Shawn Sima is on a mission.
The retired U.S. Air Force major wants every Florida high school student to take cardiopulmonary resuscitation training. He’s getting his wish.
A new law now will require ninth-grade and 11th-grade students in Florida’s public school system to learn how to perform CPR.
According to several Brevard Public Schools officials, the CPR training will be part of the H.O.P.E (Health Opportunities through Physical Education) curriculum.
“It’s a one-hour nationally recognized CPR course in the public health sector of the school,” said Republican Rep. Fred Hawkins, who sponsored the bill and represents District 42 that is part of Osceola and Polk counties. “So many people are afraid to act, thinking they’ll do something wrong. And, Florida has laws to protect them, that’s the one thing that was asked during this whole process."
Sima got his wish when the new bill was signed by Gov. Ron DeSantis that will require Florida high school students to take the CPR training before they can graduate from high school.
The law, which went into effect July 1, requires school districts — including Brevard Public Schools — to provide CPR and basic first aid training for students in ninth and 11th grades.
Sima’s mission began shortly after his then 16-year-old daughter, Lexi, went into sudden cardiac arrest and collapsed while running on a treadmill at the former Sunbay Fitness gym in Viera in February 2016. Lexi was rehabilitating a knee injury at the time of the incident.
“If it wasn’t for CPR my daughter would not be alive today,” said Sima, who works at the orthopedic department at the Veterans Affairs Viera Outpatient Clinic.
Sima’s daughter was saved when three men and a woman — Bill Sick, Jack Rhodes, John Lynch and Amanda Miller — quickly jumped into action by administering CPR and using the gym’s AED (Automated External Defibrillator) to shock her heart back to rhythm.
Lexi Sima, a 2018 graduate of Viera High School, was then airlifted to a local hospital where doctors later implanted an internal defibrillator. The underlying cause of Sima’s cardiac arrest is unknown.
“A gentleman in the gym had just taken CPR and knew what to do when my daughter basically collapsed and died,” said Sima, who now lives on Merritt Island and has been advocating for HB 157 to pass Florida’s Legislature.
According to the organization Parent Heart Watch, sudden cardiac arrest is the leading cause of death in the U.S. and the No. 1 killer of student-athletes.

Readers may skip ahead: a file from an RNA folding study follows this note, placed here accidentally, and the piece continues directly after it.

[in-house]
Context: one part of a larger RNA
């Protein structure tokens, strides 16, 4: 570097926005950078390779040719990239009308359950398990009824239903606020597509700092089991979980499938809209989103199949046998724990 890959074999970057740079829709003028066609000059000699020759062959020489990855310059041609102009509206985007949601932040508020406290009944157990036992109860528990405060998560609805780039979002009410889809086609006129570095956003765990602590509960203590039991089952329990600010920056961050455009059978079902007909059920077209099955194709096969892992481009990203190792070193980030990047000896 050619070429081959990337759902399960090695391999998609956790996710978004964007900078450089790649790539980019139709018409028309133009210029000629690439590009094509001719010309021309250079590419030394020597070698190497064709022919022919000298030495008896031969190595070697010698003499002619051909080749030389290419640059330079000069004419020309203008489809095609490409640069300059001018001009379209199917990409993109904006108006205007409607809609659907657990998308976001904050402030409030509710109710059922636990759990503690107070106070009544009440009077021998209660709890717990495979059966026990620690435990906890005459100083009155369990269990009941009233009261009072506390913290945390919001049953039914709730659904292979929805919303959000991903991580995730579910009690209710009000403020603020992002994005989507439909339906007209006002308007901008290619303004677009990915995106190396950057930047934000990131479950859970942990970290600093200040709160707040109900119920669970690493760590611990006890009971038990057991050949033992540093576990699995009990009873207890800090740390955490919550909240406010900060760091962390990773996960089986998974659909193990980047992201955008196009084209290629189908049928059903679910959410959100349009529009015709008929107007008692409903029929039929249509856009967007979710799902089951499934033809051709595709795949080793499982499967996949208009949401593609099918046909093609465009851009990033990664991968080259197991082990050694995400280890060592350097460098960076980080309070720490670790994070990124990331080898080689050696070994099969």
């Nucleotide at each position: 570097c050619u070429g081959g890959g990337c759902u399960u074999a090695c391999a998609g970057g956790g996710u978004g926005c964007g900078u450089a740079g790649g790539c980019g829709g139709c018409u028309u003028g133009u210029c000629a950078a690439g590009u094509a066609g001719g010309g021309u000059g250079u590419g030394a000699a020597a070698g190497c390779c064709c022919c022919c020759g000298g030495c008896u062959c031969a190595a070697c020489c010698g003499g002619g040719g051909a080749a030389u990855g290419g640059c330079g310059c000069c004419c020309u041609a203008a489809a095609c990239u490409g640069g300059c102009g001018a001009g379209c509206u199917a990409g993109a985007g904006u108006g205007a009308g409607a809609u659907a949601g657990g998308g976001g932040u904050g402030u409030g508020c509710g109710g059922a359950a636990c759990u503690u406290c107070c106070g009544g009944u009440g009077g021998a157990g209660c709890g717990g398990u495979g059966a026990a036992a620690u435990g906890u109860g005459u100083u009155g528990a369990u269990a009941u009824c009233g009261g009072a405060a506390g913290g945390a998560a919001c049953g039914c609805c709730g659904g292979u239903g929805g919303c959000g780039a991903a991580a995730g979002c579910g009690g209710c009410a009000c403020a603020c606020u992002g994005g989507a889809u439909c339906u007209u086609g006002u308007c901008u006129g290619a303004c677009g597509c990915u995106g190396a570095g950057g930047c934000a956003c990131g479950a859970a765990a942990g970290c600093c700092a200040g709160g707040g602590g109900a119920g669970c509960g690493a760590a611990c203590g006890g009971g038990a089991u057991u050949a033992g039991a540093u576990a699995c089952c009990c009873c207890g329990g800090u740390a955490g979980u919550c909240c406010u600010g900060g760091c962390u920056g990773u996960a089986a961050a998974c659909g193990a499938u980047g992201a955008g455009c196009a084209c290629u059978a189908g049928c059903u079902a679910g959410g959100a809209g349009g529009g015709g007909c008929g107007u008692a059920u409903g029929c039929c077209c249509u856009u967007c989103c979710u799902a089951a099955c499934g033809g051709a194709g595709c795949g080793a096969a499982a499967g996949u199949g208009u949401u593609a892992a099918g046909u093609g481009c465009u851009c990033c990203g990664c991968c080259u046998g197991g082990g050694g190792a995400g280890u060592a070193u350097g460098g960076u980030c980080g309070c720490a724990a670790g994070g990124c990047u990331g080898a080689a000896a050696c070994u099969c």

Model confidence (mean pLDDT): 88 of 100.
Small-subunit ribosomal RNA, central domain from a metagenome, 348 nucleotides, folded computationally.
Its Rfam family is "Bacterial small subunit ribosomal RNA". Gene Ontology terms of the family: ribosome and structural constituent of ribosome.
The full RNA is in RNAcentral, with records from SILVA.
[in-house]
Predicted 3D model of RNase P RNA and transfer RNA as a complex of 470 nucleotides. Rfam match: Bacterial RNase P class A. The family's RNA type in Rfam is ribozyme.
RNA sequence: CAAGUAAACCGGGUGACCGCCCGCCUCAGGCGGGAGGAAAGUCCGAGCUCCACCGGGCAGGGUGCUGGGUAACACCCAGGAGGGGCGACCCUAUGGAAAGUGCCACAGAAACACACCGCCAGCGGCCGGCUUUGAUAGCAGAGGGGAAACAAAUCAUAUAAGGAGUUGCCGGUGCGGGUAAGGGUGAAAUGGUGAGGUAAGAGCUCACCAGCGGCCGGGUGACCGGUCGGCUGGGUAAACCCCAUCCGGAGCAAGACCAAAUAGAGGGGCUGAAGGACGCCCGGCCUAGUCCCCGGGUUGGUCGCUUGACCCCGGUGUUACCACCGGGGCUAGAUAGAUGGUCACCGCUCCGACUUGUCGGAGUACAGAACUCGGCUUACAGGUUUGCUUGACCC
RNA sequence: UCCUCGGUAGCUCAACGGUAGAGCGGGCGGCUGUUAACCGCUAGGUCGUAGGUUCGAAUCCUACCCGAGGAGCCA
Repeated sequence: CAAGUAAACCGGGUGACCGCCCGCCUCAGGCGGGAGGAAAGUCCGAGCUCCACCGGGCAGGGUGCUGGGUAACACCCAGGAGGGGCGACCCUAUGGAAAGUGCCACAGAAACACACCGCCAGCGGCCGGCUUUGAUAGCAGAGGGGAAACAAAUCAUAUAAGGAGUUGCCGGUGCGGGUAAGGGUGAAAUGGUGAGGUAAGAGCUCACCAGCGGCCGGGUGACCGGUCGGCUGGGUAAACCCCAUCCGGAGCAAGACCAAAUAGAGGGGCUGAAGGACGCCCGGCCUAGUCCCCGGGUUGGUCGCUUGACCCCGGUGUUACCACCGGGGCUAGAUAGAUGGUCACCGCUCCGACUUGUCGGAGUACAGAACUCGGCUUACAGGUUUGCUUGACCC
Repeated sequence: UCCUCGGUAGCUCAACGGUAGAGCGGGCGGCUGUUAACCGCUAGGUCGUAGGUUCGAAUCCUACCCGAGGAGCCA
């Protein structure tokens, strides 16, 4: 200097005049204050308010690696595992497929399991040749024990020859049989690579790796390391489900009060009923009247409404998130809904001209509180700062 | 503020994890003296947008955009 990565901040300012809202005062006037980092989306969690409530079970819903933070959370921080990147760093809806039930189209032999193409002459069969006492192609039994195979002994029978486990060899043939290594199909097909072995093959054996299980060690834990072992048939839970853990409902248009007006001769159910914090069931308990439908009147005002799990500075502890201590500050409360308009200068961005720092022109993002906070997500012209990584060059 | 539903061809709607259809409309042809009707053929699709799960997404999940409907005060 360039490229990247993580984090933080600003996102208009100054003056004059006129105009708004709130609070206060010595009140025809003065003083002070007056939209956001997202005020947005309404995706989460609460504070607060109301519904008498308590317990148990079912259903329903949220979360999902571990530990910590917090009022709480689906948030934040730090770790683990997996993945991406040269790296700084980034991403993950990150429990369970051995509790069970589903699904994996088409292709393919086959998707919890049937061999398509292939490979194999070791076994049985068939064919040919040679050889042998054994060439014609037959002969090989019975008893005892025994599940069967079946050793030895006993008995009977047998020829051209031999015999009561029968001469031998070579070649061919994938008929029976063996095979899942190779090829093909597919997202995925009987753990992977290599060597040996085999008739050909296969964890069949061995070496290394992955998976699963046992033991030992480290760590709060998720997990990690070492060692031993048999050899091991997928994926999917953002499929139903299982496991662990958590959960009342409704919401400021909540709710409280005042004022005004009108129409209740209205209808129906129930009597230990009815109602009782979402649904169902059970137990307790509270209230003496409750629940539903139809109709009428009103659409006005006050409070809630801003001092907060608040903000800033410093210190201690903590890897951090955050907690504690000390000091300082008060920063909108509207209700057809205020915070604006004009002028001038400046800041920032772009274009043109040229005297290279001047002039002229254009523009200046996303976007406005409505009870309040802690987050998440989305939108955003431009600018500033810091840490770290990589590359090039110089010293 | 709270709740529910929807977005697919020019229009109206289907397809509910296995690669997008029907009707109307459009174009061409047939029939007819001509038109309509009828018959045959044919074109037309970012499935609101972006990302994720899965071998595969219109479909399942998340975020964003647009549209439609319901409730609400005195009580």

“When you hear people say, you know, we have the chance to save lives of people that we’ll never meet, this could be the most life-saving bill ever passed by the Florida Legislature,” Hawkins said.
For Sima, it’s about saving lives through education.
“The statistics show that at least 20 kids a day in the United States die suddenly and unexpectedly from sudden cardiac arrest, which is different than a heart attack — it’s an electrical problem, you know, not a clogged artery problem in our youth,” Sima said. “It takes on average 12 to 15 minutes for the ambulance to show up to your house. The key is you have 3 to 5 minutes to do something like CPR to prevent irreversible brain damage or death for your loved one.”
Sima said 70 percent of people die from cardiac arrest in the home.
The course includes a 60-minute video about CPR and a kit with 10 blow-up dummies for students to practice and get hands-on experience.
“The high school teacher doesn’t need to be certified to teach the program,” Sima said.
Lexi Sima, now a pediatric cardiac nursing assistant at Nemours Children’s Hospital in Orlando, doesn’t remember the incident but is grateful for the help she received. In response, she is now an advocate for CPR training, heart screening of student-athletes and the widespread use of AEDs.
“If it wasn’t for CPR my daughter would not be alive today.”
— Shawn Sima
“I think it’s super important for every kid to learn CPR,” she said. “I know some kids may not take it seriously, but it’s really easy to learn and you could save someone’s life if faced with that situation.”